What if a small comment we make about ourselves when trying on a new dress has a bigger impact on our girl's self-esteem than we like to imagine? Kristy Wood explores the effect that our self-talk has on the girls who are looking on.
I was recently talking to a group of girls aged 11 and 12 years and we were discussing what influences how they feel about themselves and their body. They shared how when they hear women in their lives like their mums, aunties, older sisters, family friends, teachers etc. talk about themselves and their bodies - this influences them more and makes a bigger difference to them than what they see in the media. They said the media for them kind of comes second to this.
One girl shared an experience of going shopping with a woman in her family. They were going to buy a dress for a special event that the woman was going to. The girl shared how they were excited driving to the shops together and having a ‘girls’ day’. They were having a great time together looking at different clothes, and picking out different dresses for the woman to try on. The girl then shared how when they were in the changing room they overheard a woman in the next change room ask the shop assistant to get her a size six dress. The shop assistant said ‘of course, the size 8 would swim on you, you’re so tiny.’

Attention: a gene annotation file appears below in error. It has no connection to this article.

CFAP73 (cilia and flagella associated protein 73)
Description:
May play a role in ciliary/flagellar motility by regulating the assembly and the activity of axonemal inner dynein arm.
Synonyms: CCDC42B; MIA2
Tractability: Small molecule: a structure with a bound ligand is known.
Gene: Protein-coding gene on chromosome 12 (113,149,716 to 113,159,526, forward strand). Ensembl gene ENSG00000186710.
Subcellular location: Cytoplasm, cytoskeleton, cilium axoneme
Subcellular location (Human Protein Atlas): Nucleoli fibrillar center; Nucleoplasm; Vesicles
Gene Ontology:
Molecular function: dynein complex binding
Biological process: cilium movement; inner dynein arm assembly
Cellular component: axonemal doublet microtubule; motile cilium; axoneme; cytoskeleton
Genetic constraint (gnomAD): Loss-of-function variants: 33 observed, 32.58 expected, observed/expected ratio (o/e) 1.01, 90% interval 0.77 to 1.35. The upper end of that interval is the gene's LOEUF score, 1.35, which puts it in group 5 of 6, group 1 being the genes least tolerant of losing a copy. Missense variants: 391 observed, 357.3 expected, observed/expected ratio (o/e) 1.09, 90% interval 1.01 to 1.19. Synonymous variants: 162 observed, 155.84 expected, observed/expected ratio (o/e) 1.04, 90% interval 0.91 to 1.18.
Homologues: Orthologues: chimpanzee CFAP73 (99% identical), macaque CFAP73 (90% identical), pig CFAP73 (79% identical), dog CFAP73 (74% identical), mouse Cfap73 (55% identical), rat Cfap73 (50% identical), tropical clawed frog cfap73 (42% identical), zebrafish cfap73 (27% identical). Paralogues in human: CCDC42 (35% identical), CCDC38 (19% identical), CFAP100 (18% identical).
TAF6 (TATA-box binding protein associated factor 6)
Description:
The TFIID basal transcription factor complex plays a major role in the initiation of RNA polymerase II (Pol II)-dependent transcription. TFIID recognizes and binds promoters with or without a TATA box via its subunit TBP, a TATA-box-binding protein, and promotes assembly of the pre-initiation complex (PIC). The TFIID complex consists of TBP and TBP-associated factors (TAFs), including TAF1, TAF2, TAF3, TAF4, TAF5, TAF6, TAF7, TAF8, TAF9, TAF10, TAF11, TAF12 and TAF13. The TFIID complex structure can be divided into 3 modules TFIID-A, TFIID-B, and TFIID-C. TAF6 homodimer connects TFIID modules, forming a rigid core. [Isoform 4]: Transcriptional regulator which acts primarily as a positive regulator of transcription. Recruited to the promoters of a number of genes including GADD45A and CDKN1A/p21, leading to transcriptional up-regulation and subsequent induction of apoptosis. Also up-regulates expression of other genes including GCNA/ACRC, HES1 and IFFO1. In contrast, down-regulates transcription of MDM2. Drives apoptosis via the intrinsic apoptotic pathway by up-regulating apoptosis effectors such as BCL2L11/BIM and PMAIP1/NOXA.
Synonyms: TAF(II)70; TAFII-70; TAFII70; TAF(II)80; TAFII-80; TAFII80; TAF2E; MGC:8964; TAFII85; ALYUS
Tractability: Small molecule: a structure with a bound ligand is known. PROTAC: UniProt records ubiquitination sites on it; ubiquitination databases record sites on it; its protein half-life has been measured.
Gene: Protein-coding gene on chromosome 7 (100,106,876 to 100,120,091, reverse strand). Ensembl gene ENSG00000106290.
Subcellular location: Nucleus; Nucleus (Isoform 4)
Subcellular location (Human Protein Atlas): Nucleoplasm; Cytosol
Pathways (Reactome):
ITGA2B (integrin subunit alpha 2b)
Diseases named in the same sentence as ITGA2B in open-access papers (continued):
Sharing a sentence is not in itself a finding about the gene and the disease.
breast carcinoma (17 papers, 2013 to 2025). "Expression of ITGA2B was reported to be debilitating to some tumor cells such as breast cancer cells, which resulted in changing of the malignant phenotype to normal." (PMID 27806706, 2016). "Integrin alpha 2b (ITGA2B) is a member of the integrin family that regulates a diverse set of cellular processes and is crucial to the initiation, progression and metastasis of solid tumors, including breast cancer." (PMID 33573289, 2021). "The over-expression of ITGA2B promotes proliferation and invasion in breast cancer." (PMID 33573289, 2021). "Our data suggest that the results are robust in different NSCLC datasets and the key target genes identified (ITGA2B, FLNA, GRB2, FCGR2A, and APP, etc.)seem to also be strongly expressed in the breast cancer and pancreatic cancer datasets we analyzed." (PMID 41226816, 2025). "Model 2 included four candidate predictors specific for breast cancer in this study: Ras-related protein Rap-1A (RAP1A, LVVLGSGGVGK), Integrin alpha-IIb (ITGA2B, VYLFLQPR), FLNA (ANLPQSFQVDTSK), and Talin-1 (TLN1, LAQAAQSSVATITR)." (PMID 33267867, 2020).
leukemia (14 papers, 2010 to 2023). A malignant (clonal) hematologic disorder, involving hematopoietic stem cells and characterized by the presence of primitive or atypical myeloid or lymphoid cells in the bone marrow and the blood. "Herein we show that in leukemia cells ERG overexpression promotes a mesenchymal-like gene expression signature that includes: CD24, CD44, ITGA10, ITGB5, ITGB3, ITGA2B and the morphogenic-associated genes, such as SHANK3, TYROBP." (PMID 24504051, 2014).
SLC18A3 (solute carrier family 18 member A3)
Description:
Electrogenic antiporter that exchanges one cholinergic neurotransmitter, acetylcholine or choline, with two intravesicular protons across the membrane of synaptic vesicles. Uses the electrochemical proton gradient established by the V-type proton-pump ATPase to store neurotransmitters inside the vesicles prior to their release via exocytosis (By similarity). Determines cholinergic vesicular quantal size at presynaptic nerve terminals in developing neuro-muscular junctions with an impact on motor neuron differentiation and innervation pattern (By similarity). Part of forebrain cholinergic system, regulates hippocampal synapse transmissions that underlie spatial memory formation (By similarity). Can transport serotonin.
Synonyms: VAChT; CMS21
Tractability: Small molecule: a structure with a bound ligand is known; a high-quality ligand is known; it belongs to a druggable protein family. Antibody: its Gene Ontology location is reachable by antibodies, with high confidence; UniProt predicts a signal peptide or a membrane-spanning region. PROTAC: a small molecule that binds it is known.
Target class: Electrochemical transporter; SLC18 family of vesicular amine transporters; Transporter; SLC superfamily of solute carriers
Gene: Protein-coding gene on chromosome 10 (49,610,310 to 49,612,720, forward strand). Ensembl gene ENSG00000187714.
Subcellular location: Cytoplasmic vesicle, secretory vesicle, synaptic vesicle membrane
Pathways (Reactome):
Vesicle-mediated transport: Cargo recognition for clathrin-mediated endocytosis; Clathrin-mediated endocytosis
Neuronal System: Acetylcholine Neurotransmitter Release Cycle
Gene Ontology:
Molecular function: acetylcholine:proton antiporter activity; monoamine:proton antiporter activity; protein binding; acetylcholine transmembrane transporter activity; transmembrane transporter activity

The girl shared how the woman she was with then started to judge herself and the fun they were having stopped. She said her mood changed instantly and she didn’t want to try on anymore clothes. The girl said because the woman was bigger than a size 6 she started to feel bad about herself and put herself down and for the rest of the day this stayed with them; that they didn’t talk as much and it was just kind of flat.
I asked the girl what impact this had on her and she shared how she had the same body shape as this woman and hearing and seeing this, made her also start to worry about her body and think that she wasn’t good enough.
This experience is one that most of us as women can relate to – of going to the shops and trying on new clothes, of comparing to other women, of putting ourselves down or judging our bodies or being overly critical. It’s what I grew up with and we have just pretty much accepted this as fairly ‘normal’ self-talk.
But do we often stop to consider the impacts this kind of self-devaluing and comparison has on everyone around us? This example highlights the responsibility we have as women to love and appreciate ourselves and our bodies.
While it is important to still ask for this in our media, what’s more important is that we raise girls in an environment where the women in their lives value and appreciate themselves.
What these girls shared really makes you stop and consider, that every time we judge, criticise, critique or condemn our bodies - we are also telling our girls that they are not worth it.
Self love and caring for ourselves is not an indulgence, it is a responsibility.
To really be able to hold ourselves as women and for us to also withstand the many pictures and pressures we face of how we need to be, a foundation of self love is essential both for us and the young people in our lives.
By Kristy Wood